Rob Portman announced his resignation as President Bush's budget director today, which set off speculation that the 51-year-old Ohioan is preparing to re-enter electoral politics. Portman served six-terms as the representative of the Cincinnati area before joining the administration in 2005, and according to the AP's write-up he made it clear today that he is considering a future bid for Governor or the U.S. Senate.
So which will it be and what are his chances?
Ohio's governorship, currently held by Democrat Ted Strickland, will be up in 2010, as will the Senate seat now held by Republican George Voinovich. Voinovich is set to turn 74 in 2010, and on the surface, Portman's better bet is to hope the Senator retires, since capturing an open Senate seat may be easier than unseating a potentially popular incumbent Governor. And if – as the odds now suggest – a Democrat wins the White House next year, history strongly suggests that the 2010 mid-term elections will benefit the Republicans, thus boosting the Ohio GOP's chances in the Senate race. Also, given the trajectory of Portman's career- in addition to his post in the current Bush administration and stint in Congress, he also served in the first President Bush's White House – he'd probably be a better fit in Washington than in Columbus. (That said, one of his predecessors in the job of budget director, Mitch Daniels, is now Indiana's Governor.)
Still, Republicans might want to push Portman towards running for his old House seat, in Ohio's Second District. For Portman, that would probably be a dead end, but the Second District takes in some conservative turf and by all measures the seat should be a GOP stronghold, even in the current occupant, Republican Jean Schmidt, has proven herself to be a thorough embarrassment and an electoral liability. (In the 2005 special election after Portman left, she nearly lost to Democrat Paul Hackett, and last year she staved off Democrat Victoria Wulsin by just 2,500 votes, a two percent margin.) This is a district the GOP should never have to think twice about, but Schmidt's continuing presence on the ballot puts it in jeopardy and creates a drag on her fellow Republican candidates.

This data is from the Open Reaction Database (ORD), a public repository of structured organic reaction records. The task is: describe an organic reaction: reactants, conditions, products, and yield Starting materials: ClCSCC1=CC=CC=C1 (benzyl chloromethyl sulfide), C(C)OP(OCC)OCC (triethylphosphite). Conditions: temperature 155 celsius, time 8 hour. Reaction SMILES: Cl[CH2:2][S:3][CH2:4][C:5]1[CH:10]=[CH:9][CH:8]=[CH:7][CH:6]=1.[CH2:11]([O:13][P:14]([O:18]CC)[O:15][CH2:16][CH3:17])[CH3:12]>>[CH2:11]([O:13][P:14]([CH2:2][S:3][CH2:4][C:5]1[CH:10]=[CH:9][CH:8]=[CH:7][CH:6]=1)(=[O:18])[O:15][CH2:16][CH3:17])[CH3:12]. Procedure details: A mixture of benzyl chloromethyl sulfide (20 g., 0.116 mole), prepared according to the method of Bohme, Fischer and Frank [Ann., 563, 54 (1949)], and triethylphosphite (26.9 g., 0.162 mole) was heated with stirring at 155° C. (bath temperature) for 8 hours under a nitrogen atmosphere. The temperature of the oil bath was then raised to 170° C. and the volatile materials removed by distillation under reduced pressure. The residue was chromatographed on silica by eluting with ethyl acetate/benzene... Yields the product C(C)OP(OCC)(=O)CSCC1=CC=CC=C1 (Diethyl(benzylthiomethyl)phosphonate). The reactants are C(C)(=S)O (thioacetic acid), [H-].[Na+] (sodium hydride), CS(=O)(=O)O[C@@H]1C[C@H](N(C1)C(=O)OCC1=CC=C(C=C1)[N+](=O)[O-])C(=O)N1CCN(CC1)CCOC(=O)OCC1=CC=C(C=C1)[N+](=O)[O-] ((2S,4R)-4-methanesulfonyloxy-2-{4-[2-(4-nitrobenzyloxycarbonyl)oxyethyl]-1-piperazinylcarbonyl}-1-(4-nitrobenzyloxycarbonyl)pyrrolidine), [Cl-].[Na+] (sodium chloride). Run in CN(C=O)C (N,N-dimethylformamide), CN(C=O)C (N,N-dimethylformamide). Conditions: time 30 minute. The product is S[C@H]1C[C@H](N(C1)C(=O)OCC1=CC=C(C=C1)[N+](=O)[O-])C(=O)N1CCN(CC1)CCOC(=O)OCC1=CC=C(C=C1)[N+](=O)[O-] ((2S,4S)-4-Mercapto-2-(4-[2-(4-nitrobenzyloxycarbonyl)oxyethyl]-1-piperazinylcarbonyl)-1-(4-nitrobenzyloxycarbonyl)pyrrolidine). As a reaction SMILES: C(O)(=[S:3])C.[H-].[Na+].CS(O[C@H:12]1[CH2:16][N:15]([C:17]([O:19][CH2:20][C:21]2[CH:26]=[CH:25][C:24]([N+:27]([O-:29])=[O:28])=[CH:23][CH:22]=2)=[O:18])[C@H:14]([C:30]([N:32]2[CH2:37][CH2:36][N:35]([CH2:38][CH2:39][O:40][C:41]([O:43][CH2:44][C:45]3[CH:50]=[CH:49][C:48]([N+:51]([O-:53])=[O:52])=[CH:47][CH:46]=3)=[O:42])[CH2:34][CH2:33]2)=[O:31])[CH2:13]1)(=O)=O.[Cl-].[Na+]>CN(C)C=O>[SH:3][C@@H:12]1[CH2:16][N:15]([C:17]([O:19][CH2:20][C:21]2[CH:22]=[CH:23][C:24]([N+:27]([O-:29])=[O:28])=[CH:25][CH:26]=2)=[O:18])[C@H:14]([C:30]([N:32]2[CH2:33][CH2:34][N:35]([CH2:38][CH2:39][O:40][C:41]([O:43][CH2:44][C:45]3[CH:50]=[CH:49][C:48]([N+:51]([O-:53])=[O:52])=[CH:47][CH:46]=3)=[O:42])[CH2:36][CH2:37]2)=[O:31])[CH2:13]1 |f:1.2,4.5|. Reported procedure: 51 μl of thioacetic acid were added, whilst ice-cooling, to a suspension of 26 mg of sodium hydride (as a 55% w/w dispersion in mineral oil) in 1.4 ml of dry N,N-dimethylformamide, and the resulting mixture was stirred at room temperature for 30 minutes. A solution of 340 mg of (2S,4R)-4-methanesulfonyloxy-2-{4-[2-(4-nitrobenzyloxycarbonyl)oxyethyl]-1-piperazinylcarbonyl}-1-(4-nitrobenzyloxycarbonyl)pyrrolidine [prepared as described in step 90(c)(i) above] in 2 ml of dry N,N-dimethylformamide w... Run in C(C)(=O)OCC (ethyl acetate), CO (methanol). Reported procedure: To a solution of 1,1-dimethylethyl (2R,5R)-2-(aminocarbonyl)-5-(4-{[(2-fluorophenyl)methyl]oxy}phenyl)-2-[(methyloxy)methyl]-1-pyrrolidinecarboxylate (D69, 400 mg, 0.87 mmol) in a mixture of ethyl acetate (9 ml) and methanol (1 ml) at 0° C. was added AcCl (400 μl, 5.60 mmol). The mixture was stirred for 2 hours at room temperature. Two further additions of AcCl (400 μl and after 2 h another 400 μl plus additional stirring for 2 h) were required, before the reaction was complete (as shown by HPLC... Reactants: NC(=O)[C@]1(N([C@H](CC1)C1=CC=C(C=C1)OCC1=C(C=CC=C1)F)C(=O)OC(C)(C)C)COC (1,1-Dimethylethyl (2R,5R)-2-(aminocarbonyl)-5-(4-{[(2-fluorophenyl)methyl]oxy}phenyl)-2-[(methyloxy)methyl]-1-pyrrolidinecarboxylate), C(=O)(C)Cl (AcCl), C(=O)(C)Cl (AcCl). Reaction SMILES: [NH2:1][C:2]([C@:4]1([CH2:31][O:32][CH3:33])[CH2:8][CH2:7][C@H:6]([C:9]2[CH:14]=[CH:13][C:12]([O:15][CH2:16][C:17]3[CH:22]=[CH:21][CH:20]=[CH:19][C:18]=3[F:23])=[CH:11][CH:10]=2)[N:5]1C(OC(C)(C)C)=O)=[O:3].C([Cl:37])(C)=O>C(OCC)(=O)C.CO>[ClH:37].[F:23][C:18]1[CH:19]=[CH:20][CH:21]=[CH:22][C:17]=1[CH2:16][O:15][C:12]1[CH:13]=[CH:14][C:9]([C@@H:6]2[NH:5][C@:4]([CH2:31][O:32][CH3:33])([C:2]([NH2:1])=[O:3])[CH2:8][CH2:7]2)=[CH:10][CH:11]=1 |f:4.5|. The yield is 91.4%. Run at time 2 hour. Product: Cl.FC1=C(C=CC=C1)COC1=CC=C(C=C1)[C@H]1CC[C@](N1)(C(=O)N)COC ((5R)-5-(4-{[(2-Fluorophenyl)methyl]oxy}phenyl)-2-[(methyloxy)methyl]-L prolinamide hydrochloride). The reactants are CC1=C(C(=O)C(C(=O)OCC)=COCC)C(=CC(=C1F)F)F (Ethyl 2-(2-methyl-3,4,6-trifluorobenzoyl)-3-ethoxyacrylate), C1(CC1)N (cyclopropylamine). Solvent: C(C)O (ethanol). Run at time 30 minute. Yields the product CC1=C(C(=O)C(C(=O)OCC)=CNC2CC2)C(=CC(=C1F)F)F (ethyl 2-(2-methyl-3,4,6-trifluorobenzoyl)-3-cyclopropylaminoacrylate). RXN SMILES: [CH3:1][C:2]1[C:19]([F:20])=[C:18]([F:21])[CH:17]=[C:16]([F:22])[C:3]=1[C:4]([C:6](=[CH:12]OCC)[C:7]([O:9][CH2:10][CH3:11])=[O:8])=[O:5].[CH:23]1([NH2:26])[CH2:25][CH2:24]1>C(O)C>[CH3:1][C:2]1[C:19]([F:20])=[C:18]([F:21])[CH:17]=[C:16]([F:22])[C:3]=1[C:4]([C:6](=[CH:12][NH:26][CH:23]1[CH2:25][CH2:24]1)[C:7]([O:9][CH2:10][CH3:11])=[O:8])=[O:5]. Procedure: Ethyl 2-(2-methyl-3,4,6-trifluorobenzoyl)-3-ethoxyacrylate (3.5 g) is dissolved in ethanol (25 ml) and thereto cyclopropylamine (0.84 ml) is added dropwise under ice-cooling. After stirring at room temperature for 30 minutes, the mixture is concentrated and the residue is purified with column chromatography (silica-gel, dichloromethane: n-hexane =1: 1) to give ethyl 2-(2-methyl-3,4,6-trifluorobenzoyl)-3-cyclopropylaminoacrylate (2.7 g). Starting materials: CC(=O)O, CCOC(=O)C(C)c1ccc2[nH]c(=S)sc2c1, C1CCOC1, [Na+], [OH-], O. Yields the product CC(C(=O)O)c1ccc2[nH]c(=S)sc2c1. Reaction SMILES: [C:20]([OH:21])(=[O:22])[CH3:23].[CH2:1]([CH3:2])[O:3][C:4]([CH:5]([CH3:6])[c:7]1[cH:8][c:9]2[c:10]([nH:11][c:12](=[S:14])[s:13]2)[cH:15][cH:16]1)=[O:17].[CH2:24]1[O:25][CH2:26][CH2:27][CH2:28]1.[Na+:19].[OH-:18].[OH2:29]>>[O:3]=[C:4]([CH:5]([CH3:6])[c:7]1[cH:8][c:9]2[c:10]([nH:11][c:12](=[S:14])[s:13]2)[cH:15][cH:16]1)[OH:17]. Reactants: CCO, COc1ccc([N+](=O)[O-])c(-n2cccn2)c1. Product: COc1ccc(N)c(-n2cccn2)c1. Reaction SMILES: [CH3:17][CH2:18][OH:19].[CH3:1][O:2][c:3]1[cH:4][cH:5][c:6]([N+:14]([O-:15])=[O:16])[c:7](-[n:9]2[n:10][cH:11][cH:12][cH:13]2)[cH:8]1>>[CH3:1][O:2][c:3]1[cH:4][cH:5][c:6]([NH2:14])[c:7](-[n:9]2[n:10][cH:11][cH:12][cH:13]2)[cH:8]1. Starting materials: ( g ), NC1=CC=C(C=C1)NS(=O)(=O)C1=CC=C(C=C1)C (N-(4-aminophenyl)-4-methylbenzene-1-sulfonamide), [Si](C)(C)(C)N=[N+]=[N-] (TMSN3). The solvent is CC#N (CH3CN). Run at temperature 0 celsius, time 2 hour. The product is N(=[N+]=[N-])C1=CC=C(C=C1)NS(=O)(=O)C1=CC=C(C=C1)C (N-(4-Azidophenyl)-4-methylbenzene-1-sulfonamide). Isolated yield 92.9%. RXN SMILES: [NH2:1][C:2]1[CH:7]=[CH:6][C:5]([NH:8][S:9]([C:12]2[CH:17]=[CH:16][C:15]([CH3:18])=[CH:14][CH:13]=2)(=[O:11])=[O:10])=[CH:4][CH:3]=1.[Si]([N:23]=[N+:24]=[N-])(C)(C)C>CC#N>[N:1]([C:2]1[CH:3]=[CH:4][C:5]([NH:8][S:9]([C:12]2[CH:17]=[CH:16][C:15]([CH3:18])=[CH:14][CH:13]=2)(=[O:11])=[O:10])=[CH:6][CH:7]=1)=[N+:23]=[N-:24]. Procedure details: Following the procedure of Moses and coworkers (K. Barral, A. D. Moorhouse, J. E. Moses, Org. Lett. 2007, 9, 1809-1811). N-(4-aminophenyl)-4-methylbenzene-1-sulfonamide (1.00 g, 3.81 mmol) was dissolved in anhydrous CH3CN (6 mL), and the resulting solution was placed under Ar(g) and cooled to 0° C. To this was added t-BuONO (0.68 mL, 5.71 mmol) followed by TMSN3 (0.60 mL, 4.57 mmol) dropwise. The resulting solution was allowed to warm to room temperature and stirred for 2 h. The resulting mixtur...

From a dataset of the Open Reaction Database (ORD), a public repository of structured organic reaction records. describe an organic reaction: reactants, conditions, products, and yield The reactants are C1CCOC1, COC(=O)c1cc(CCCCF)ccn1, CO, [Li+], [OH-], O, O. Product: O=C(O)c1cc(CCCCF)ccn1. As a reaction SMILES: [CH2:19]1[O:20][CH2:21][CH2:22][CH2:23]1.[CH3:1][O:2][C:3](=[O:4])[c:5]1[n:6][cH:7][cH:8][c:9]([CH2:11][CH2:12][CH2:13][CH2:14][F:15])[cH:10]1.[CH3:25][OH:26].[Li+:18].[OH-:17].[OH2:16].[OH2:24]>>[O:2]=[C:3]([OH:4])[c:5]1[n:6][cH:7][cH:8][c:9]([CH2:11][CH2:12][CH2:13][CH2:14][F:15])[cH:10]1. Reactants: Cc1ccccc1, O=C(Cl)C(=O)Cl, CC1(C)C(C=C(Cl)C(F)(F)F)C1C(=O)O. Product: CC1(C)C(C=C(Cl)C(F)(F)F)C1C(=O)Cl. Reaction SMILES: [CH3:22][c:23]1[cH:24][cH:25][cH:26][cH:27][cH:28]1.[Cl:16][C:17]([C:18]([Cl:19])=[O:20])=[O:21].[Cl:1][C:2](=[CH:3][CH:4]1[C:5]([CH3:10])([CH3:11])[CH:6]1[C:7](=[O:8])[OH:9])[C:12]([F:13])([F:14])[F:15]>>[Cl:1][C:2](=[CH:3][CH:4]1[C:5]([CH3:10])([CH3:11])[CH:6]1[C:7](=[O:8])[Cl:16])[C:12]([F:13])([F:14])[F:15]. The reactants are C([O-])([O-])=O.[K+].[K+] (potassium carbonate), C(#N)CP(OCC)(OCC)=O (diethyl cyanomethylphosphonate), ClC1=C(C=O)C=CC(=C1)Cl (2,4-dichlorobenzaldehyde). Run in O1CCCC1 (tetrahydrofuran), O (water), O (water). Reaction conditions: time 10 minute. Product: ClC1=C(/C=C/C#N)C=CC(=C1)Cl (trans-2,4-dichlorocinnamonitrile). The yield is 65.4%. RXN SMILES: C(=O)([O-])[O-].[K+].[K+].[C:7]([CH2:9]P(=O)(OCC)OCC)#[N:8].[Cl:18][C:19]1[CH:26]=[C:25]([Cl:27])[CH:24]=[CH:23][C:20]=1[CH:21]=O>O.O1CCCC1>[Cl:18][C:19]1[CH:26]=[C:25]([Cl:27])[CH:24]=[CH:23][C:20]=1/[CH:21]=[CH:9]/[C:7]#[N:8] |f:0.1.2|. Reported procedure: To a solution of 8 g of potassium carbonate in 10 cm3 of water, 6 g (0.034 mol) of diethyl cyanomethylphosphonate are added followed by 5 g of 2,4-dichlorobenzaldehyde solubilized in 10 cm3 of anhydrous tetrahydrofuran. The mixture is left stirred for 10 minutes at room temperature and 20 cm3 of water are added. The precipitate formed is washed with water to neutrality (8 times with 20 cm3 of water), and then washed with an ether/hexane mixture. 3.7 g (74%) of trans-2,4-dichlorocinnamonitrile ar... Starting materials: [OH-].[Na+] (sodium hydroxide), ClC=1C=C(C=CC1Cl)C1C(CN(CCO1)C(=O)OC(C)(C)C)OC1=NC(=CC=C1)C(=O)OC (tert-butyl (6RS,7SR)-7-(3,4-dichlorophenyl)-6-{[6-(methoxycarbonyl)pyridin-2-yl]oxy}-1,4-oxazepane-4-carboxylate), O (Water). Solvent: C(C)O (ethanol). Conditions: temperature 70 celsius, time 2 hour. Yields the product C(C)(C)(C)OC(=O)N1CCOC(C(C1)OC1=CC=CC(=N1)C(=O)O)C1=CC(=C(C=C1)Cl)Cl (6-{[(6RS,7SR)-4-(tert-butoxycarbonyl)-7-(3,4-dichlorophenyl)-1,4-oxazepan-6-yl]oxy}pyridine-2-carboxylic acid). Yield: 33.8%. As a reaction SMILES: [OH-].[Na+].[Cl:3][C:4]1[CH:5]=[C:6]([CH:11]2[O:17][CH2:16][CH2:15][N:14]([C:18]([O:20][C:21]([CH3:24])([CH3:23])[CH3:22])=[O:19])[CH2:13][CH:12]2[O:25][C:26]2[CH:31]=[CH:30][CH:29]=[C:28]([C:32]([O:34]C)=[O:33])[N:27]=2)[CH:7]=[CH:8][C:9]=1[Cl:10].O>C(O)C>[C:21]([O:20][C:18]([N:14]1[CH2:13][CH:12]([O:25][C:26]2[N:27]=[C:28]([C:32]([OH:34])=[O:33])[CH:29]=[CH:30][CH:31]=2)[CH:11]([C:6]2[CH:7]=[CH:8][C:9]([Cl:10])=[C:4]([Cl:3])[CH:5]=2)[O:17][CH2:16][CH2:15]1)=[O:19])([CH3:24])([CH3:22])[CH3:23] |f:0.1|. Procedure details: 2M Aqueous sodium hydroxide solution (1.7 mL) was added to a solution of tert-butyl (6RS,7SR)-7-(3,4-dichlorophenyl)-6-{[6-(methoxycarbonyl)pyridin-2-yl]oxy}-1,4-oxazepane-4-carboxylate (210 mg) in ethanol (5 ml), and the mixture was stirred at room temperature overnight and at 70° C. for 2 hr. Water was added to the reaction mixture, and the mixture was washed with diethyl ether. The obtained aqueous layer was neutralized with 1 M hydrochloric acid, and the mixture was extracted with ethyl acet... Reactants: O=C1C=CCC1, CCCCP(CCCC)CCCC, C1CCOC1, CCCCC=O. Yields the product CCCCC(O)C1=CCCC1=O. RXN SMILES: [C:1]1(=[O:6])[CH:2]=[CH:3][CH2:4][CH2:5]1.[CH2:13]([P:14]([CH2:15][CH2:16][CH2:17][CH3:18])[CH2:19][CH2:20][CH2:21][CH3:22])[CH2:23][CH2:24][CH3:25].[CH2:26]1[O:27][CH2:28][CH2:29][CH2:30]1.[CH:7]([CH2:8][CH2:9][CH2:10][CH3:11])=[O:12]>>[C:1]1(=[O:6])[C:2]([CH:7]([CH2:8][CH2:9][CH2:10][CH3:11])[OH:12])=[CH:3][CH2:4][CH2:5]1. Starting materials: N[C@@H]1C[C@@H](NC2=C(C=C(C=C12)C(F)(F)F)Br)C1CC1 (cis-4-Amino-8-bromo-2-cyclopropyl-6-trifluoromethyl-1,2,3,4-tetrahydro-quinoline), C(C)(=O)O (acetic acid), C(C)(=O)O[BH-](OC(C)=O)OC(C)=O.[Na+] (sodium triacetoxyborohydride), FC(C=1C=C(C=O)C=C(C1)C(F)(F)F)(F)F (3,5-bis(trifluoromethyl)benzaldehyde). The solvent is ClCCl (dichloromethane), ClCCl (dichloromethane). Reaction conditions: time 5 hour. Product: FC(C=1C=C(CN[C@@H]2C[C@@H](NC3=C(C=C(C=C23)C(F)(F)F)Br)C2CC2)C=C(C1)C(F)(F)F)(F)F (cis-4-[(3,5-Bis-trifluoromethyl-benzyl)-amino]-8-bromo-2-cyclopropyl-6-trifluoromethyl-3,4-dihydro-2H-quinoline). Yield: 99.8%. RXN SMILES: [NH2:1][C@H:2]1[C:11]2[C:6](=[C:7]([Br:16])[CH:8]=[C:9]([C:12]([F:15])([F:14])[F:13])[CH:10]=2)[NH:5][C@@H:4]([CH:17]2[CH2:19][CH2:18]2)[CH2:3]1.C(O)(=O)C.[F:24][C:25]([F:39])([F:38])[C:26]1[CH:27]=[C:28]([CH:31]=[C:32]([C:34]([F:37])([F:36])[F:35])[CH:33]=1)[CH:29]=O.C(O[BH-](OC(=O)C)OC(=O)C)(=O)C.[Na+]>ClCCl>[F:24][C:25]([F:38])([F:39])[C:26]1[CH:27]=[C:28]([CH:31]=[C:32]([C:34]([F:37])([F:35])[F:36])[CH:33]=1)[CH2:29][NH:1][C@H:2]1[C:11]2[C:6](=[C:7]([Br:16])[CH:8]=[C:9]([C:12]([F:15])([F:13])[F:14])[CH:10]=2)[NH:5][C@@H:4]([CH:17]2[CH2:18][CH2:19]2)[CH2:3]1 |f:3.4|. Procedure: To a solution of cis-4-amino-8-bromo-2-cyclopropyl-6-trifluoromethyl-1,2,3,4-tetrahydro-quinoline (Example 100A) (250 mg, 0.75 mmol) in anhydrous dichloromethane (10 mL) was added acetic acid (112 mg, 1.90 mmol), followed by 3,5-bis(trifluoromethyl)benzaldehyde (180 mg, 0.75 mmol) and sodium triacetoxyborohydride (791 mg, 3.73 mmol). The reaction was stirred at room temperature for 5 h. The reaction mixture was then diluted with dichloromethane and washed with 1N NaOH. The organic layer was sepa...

The problem for the GOP is that Schmidt seems to have just enough support to hang on to the nomination. Last year, former Congressman Bob McEwen challenged her in the GOP primary and lost by five points. But Portman is in a different class. He would almost certainly beat her in the primary and go on to take the seat in the fall, thereby relieving the moribund Ohio GOP of at least one of its many headaches. Portman could always make a run for statewide office from his House seat, but it's doubtful that he'd consider going back after a series of high-profile jobs.
So it looks like we'll all have "Mean Jean" to kick around for a while longer.